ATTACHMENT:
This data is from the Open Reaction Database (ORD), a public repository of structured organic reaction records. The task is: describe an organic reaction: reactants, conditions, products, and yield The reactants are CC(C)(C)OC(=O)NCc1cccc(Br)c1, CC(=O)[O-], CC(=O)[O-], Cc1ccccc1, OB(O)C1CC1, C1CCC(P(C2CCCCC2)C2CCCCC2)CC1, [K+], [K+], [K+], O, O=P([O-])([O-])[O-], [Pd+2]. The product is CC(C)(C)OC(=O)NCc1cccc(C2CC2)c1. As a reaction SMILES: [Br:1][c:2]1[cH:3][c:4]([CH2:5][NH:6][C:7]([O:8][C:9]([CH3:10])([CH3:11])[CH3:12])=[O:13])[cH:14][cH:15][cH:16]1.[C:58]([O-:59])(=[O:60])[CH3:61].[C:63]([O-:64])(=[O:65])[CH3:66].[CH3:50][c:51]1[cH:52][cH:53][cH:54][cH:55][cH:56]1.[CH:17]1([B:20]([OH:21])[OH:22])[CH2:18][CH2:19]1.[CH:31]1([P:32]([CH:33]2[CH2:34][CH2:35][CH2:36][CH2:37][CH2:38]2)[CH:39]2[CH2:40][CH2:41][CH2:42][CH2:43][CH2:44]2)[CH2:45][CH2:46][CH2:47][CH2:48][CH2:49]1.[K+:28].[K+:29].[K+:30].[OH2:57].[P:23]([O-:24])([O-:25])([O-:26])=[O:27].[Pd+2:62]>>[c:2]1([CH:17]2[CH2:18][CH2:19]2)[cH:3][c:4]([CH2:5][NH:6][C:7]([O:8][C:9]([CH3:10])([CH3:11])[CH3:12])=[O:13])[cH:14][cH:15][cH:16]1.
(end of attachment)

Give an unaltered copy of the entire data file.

This data is from the Open Reaction Database (ORD), a public repository of structured organic reaction records. The task is: describe an organic reaction: reactants, conditions, products, and yield The reactants are CC(C)(C)OC(=O)NCc1cccc(Br)c1, CC(=O)[O-], CC(=O)[O-], Cc1ccccc1, OB(O)C1CC1, C1CCC(P(C2CCCCC2)C2CCCCC2)CC1, [K+], [K+], [K+], O, O=P([O-])([O-])[O-], [Pd+2]. The product is CC(C)(C)OC(=O)NCc1cccc(C2CC2)c1. As a reaction SMILES: [Br:1][c:2]1[cH:3][c:4]([CH2:5][NH:6][C:7]([O:8][C:9]([CH3:10])([CH3:11])[CH3:12])=[O:13])[cH:14][cH:15][cH:16]1.[C:58]([O-:59])(=[O:60])[CH3:61].[C:63]([O-:64])(=[O:65])[CH3:66].[CH3:50][c:51]1[cH:52][cH:53][cH:54][cH:55][cH:56]1.[CH:17]1([B:20]([OH:21])[OH:22])[CH2:18][CH2:19]1.[CH:31]1([P:32]([CH:33]2[CH2:34][CH2:35][CH2:36][CH2:37][CH2:38]2)[CH:39]2[CH2:40][CH2:41][CH2:42][CH2:43][CH2:44]2)[CH2:45][CH2:46][CH2:47][CH2:48][CH2:49]1.[K+:28].[K+:29].[K+:30].[OH2:57].[P:23]([O-:24])([O-:25])([O-:26])=[O:27].[Pd+2:62]>>[c:2]1([CH:17]2[CH2:18][CH2:19]2)[cH:3][c:4]([CH2:5][NH:6][C:7]([O:8][C:9]([CH3:10])([CH3:11])[CH3:12])=[O:13])[cH:14][cH:15][cH:16]1.